Right now, I am reading A Fine Balance, by Rohinton Mistry, which is a terrific novel about India in the 1970s, and Slouching Towards Bethlehem, a collection of Joan Didion’s essays on California in the 1960s, which is in some ways a strange alter-image of our extreme politics today.
最近我在看罗欣顿•米斯特里(Rohinton Mistry)的《微妙的平衡》(A Fine Balance)，这是关于1970年代印度的一本很棒的小说。我同时在读《向伯利恒跋涉》(Slouching Towards Bethlehem)，这是1960年代琼•狄迪恩(joan didion)所写的关于加利福尼亚的散文集——在某些方面，那个年代有着我们当今极端政治的怪异影子。
Lynda Gratton, professor of management practice in organisational behaviour, London Business School
琳达•格拉顿(Lynda Gratton)，伦敦商学院(London Business School)组织行为学领域的管理实践教授
We are not only going to be working into our seventies, but we will be working in an environment that will change drastically. The skills we have now will not necessarily be those we need in future.
To cope, my advice is to take time to learn new things. This be done in small slivers of time each day. It could be anything from reading the FT, to planning sabbaticals to learn a completely new skill.
But this takes planning, so you need to be organised. Everyone needs to think about how tech is going to change our work: it is likely going to take away the easy tasks and help us do more complex things better, but it will take preparation.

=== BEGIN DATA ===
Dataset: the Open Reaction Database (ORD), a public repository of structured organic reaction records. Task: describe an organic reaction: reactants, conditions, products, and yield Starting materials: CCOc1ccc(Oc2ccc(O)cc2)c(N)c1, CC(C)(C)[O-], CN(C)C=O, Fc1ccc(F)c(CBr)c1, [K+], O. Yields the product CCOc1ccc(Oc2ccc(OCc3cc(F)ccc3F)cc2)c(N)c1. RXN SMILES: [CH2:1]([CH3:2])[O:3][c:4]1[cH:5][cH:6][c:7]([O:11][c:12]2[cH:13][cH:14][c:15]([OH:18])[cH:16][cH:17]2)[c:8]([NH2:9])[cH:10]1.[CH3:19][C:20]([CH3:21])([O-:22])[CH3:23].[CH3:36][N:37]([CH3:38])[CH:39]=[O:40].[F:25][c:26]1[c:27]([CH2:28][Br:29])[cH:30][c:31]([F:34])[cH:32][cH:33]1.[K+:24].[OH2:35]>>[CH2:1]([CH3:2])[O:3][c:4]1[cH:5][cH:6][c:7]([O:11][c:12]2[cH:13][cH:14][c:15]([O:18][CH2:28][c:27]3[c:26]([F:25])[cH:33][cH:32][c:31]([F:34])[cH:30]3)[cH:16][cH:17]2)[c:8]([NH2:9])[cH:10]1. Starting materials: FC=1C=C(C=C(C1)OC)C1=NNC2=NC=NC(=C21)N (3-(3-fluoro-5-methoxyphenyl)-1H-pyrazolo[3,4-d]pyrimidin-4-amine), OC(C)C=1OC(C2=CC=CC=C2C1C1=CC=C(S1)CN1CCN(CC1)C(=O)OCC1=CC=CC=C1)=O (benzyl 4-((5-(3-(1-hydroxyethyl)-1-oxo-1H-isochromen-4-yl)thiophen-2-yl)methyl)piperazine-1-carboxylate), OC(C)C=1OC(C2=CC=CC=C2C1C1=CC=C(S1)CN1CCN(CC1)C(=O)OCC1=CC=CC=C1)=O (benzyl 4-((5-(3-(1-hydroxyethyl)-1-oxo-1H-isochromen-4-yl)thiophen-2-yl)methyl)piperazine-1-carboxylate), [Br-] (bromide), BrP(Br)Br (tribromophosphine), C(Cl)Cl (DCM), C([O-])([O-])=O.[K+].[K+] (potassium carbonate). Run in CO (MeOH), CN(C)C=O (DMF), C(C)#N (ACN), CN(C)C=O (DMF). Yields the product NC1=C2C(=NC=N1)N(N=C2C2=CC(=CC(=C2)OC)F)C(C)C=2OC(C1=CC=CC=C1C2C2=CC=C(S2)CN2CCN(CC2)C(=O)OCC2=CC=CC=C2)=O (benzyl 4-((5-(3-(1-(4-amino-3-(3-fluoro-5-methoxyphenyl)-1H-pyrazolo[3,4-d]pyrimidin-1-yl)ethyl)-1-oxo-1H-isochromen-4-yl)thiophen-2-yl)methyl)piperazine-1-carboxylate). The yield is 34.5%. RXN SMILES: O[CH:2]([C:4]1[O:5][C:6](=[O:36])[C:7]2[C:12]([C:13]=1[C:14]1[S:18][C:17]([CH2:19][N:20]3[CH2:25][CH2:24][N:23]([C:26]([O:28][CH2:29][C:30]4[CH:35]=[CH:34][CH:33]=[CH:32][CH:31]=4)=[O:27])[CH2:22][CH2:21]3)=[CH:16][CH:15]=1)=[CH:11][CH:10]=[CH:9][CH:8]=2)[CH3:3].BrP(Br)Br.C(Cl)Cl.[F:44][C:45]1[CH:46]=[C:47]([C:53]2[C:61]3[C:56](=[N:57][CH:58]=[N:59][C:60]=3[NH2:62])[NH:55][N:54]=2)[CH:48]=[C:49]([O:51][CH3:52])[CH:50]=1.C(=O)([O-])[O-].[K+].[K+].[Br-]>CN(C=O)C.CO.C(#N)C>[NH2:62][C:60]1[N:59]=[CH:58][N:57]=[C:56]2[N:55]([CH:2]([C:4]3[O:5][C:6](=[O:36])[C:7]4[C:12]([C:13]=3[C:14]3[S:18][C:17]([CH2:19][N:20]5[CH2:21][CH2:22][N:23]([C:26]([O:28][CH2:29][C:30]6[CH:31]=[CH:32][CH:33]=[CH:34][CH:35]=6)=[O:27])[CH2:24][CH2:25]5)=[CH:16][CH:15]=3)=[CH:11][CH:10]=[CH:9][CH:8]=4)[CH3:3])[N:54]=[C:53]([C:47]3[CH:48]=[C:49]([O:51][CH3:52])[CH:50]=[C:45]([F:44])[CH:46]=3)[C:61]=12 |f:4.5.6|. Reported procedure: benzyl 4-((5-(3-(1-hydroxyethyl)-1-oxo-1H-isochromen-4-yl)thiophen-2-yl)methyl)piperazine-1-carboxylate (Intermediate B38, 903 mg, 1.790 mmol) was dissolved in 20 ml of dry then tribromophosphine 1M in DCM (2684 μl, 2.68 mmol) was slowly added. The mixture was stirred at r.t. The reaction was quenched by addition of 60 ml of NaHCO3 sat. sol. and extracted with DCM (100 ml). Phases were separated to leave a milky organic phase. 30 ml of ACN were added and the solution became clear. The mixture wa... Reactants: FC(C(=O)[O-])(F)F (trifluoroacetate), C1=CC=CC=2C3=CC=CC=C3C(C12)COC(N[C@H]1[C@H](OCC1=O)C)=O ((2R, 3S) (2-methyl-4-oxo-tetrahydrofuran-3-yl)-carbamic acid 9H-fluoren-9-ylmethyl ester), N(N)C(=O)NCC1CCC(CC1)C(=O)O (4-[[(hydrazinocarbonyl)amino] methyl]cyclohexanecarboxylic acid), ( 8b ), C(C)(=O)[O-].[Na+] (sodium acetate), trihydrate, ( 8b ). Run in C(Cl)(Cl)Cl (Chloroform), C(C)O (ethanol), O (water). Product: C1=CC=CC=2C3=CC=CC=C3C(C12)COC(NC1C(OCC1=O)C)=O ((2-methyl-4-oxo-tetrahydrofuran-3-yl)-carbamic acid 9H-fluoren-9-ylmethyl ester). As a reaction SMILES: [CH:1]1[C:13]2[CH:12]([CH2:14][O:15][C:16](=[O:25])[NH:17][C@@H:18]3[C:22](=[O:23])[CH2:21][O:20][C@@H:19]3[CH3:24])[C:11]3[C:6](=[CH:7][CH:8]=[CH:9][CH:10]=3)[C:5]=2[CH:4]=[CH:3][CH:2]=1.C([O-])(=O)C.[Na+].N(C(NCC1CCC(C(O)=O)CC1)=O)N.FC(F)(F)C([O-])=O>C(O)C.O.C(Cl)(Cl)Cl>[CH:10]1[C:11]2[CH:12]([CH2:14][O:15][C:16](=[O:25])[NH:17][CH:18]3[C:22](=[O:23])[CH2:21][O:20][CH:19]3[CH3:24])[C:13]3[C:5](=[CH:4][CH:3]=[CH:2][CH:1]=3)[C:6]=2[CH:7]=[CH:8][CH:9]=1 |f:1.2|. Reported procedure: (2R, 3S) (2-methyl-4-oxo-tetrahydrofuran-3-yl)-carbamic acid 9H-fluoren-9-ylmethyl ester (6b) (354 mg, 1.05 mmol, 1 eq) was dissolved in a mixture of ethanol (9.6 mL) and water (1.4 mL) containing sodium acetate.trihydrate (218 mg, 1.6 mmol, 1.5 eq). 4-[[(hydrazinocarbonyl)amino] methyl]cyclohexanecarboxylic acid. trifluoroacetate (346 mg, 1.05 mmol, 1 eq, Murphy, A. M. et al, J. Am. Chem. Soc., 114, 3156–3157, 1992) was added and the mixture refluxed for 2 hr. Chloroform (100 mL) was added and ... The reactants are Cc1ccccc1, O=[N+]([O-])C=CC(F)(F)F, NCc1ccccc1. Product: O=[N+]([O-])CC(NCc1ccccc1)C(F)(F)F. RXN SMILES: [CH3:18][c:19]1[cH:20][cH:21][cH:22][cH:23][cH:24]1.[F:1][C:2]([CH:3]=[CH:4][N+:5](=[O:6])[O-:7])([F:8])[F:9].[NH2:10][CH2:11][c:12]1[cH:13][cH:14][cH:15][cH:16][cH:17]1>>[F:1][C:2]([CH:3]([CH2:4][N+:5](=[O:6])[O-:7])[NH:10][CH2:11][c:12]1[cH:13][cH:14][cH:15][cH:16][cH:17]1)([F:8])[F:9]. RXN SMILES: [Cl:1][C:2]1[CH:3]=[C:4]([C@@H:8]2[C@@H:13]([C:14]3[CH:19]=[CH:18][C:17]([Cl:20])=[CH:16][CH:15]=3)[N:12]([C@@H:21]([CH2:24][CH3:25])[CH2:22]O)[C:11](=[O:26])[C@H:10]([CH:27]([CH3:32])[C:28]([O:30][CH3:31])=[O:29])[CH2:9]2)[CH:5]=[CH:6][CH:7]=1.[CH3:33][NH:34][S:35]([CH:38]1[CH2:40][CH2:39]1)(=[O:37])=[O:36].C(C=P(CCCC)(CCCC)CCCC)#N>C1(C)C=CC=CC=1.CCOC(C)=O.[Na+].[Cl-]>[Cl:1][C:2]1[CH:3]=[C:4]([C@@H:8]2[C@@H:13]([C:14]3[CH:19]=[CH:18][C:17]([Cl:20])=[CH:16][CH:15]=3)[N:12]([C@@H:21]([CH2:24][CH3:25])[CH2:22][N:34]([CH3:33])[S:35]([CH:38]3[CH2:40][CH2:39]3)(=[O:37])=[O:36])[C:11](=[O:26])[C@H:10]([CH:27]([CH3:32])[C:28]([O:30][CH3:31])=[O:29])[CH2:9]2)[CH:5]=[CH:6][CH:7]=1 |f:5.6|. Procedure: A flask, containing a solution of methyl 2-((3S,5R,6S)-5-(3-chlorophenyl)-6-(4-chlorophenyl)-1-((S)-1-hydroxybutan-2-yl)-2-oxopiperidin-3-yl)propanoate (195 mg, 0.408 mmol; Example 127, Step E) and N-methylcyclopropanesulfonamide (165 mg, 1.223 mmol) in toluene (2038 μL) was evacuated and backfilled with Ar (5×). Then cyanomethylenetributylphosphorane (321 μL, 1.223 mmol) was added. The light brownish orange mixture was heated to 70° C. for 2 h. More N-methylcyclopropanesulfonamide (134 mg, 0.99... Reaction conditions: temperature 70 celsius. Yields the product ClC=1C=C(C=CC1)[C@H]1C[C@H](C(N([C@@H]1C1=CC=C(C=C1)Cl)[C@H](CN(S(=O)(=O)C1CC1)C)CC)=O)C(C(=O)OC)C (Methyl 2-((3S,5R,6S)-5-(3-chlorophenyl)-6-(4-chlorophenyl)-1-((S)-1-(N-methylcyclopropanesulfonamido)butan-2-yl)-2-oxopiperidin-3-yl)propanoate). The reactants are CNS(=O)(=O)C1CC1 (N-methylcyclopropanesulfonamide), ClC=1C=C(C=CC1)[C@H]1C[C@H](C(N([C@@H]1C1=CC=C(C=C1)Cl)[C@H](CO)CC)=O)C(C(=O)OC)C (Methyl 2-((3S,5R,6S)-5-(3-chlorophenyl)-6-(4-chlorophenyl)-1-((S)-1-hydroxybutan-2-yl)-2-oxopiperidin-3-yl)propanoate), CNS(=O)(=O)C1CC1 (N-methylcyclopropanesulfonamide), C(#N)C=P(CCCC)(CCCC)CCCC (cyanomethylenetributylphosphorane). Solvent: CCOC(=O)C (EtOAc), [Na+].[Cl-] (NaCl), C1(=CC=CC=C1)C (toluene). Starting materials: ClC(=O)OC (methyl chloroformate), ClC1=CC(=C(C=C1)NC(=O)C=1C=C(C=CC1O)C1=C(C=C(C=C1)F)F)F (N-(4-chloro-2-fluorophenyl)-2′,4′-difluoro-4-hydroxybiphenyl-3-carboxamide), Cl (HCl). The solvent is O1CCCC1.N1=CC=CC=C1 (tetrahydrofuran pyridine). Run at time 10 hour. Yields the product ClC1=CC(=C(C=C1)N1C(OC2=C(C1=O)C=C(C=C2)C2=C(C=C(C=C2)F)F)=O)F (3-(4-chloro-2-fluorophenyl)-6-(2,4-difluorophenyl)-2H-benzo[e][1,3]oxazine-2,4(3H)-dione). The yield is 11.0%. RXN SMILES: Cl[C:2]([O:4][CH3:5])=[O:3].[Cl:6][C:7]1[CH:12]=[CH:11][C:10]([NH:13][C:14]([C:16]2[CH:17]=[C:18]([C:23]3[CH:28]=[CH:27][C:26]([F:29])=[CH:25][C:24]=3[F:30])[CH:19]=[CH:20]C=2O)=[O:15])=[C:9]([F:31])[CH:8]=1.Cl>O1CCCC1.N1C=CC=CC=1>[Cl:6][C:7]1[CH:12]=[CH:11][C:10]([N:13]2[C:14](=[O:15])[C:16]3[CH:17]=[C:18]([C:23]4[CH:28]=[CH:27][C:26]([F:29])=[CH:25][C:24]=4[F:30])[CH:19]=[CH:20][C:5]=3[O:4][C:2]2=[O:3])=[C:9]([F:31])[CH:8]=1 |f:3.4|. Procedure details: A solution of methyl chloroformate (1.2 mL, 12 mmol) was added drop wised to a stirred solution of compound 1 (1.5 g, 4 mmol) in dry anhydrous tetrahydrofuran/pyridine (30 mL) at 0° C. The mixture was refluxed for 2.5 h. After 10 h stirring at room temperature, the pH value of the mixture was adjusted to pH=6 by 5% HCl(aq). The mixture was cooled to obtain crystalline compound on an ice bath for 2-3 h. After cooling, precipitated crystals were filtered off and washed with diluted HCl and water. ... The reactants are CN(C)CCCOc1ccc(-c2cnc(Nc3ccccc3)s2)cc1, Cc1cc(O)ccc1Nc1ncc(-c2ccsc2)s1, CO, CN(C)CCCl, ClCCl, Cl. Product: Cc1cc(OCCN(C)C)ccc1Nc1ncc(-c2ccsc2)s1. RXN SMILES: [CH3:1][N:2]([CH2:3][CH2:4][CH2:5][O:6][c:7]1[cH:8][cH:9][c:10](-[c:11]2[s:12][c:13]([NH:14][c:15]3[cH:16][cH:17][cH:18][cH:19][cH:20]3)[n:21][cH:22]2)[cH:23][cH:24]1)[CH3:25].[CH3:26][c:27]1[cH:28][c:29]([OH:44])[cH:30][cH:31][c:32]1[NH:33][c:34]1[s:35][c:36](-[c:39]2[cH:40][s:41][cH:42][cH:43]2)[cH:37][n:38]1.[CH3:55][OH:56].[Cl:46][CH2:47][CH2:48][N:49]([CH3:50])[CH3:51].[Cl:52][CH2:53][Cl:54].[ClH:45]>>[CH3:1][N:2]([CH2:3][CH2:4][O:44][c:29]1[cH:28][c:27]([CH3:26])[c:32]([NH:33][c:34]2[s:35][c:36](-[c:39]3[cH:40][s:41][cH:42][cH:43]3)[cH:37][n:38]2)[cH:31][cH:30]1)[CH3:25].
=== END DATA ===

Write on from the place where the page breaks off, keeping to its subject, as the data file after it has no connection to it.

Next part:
Lynda Gratton is the co-author of ‘The 100 Year Life’
琳达•格拉顿是《百岁人生》(The 100-Year Life)的作者之一
Michael Skapinker, the FT’s business and society columnist
I was an early entrant to the online world. About 20 years ago, during a dreary supermarket shop, I saw a table with an invitation to do my shopping from home. I signed up, received a CD-Rom and became one of the first cohorts of online consumers.
Every development since then has improved my life: the transition from computer dial-up to broadband; music on demand; family message groups and, especially for the directionally confused, satellite navigation.
But I have largely stayed away from social media, engaging only with Twitter, which, while time-consuming, has provided leads to interesting articles. But Twitter is a trap: because you see what your friends are up to, you imagine you have seen them.